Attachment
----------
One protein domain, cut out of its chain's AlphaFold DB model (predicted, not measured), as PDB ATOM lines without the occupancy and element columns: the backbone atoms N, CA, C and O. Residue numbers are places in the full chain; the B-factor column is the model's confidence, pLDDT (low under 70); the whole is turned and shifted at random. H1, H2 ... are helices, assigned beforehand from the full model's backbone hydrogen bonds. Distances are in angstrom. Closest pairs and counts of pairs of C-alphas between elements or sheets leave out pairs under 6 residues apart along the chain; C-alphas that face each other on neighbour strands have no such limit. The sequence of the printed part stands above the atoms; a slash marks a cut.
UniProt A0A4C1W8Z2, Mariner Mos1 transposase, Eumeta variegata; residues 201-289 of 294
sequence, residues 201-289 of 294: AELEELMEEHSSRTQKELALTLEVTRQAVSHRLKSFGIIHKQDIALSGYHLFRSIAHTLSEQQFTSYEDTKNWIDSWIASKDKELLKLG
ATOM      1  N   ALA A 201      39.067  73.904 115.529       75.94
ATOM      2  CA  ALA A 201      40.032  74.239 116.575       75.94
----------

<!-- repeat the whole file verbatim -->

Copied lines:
One protein domain, cut out of its chain's AlphaFold DB model (predicted, not measured), as PDB ATOM lines without the occupancy and element columns: the backbone atoms N, CA, C and O. Residue numbers are places in the full chain; the B-factor column is the model's confidence, pLDDT (low under 70); the whole is turned and shifted at random. H1, H2 ... are helices, assigned beforehand from the full model's backbone hydrogen bonds. Distances are in angstrom. Closest pairs and counts of pairs of C-alphas between elements or sheets leave out pairs under 6 residues apart along the chain; C-alphas that face each other on neighbour strands have no such limit. The sequence of the printed part stands above the atoms; a slash marks a cut.
UniProt A0A4C1W8Z2, Mariner Mos1 transposase, Eumeta variegata; residues 201-289 of 294
sequence, residues 201-289 of 294: AELEELMEEHSSRTQKELALTLEVTRQAVSHRLKSFGIIHKQDIALSGYHLFRSIAHTLSEQQFTSYEDTKNWIDSWIASKDKELLKLG
ATOM      1  N   ALA A 201      39.067  73.904 115.529       75.94
ATOM      2  CA  ALA A 201      40.032  74.239 116.575       75.94